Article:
Letter From The Editor

Adversity will come. It will come openly with a deafening scream or it will come quietly, unexpectedly, to blindside a life with equal force. Unfortunately, none of us are immune. But with adversity also comes choice: to quit or move on. From heartache comes hope.

Even the bald eagle – our University’s mascot – has had to overcome adversity, from the threat of extinction, to the competition brought on by the turkey, which was nearly our National Bird instead. Sure, the uncertainties of life can sometimes overwhelm, but knowing you are equipped for the task is half the battle. It is important to stand in your own reality and face it head on.

Resilient people develop a mental capacity that allows them to adapt with ease during adversity, bending like bamboo instead of breaking. They possess a set of powerful traits. This is easier said than done. But though life may hand you obstacles, you can turn them into opportunities.

That’s what Eagles do.

In this special online summer issue of Georgia Southern magazine, you will find just a few of our own Eagles’ uplifting stories – stories of triumph, and so many inspirational men and women who have chosen to move forward rather than quit. Men such as U.S. Marine Corps veteran and Georgia Southern student John L. Kitchens. Staff Sergeant Kitchens has overcome a traumatic brain injury and post-traumatic stress disorder (PTSD) to become a thriving business major. Or alumna Maria Rea, who overcame a life-threatening car accident, that left her paralyzed from the waist down, to become Jeff Davis County Teacher of the Year.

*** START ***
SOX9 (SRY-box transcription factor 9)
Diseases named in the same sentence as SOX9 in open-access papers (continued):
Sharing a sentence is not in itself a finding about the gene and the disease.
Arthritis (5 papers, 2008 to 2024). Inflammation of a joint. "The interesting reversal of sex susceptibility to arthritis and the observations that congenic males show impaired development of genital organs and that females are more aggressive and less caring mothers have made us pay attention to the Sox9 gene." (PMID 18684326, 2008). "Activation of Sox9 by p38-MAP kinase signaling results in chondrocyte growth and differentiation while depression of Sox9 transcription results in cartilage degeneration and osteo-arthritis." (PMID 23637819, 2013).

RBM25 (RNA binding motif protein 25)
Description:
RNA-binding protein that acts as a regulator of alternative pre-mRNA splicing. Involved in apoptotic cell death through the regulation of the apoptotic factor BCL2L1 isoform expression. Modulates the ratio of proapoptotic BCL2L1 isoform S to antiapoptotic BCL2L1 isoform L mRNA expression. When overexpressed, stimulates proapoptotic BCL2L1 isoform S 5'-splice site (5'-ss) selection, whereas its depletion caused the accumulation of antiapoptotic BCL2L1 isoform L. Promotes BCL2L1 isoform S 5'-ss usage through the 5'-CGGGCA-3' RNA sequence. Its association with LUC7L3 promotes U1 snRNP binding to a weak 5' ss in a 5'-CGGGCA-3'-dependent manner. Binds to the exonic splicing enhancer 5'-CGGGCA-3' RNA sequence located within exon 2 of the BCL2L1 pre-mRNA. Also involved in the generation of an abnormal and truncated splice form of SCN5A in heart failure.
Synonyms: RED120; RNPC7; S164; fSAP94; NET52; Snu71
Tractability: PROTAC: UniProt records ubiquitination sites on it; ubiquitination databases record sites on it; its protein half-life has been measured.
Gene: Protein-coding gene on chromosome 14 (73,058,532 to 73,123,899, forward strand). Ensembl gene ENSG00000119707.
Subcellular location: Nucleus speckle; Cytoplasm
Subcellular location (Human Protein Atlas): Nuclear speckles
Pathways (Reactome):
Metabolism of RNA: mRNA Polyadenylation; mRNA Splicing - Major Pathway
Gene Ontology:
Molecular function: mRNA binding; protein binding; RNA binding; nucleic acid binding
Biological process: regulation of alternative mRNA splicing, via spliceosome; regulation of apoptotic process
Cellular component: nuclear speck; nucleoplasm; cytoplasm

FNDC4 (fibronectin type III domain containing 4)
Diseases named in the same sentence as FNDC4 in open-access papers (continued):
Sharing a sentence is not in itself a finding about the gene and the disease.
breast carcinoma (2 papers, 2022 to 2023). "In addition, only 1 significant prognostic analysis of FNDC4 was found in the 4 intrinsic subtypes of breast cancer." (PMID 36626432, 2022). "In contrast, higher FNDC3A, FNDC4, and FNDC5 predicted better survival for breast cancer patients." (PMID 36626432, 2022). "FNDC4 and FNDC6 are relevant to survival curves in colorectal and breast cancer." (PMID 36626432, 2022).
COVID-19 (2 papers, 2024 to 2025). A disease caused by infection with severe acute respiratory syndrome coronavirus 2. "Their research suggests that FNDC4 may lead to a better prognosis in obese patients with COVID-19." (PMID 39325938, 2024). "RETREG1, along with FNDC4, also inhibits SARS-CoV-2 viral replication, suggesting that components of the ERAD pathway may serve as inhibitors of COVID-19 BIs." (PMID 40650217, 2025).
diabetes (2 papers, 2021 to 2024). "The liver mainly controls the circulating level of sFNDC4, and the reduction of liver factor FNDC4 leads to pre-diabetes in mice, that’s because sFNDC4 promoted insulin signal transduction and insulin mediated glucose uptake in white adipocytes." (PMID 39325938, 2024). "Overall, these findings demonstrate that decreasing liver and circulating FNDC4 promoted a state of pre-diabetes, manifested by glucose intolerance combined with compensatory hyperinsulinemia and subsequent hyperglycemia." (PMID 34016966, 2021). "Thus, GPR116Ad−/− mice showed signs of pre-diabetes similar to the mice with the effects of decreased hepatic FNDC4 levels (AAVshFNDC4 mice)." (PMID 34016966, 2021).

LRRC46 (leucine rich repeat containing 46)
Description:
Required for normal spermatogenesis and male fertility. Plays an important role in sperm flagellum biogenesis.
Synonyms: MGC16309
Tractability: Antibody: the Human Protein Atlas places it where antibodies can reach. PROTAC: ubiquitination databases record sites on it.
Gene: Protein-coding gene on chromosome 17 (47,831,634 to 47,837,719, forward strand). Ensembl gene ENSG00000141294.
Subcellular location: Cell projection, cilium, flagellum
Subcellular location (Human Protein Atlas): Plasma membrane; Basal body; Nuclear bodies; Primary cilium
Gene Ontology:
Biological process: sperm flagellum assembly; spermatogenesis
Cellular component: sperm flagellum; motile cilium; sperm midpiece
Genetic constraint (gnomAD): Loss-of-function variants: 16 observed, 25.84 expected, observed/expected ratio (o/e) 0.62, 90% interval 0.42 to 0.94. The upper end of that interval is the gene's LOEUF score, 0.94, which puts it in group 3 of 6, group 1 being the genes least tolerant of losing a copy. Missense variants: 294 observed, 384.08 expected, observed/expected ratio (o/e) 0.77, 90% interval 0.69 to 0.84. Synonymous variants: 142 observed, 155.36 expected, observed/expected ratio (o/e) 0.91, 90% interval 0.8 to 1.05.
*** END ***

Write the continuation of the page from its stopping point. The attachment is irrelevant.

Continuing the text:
Whether our Eagles are conquering the mental and physical hardships of running in the Boston Marathon one year after the terrorist attacks shocked and terrified a nation, or vowing to help end human trafficking by using their professional passion for social change, they see every obstacle as an opportunity for personal growth. After all, experience teaches us that nothing is permanent.

Close your eyes and take a deep breath. Allow reality to set in and understand not only the scope of what is happening but also the reasons behind it.

No one chooses to cultivate calamity, just as no one can promise equanimity. Change is inevitable; sometimes it brings pleasure, sometimes pain. While you can’t avoid pain, you can choose to suffer less.

And that’s what Eagles do each and every day.

On campus. In careers. We are all family overcoming obstacles and adversity to be the best in our communities and beyond.

Go Eagles! Forever Eagles.
Michael Soloway
Editor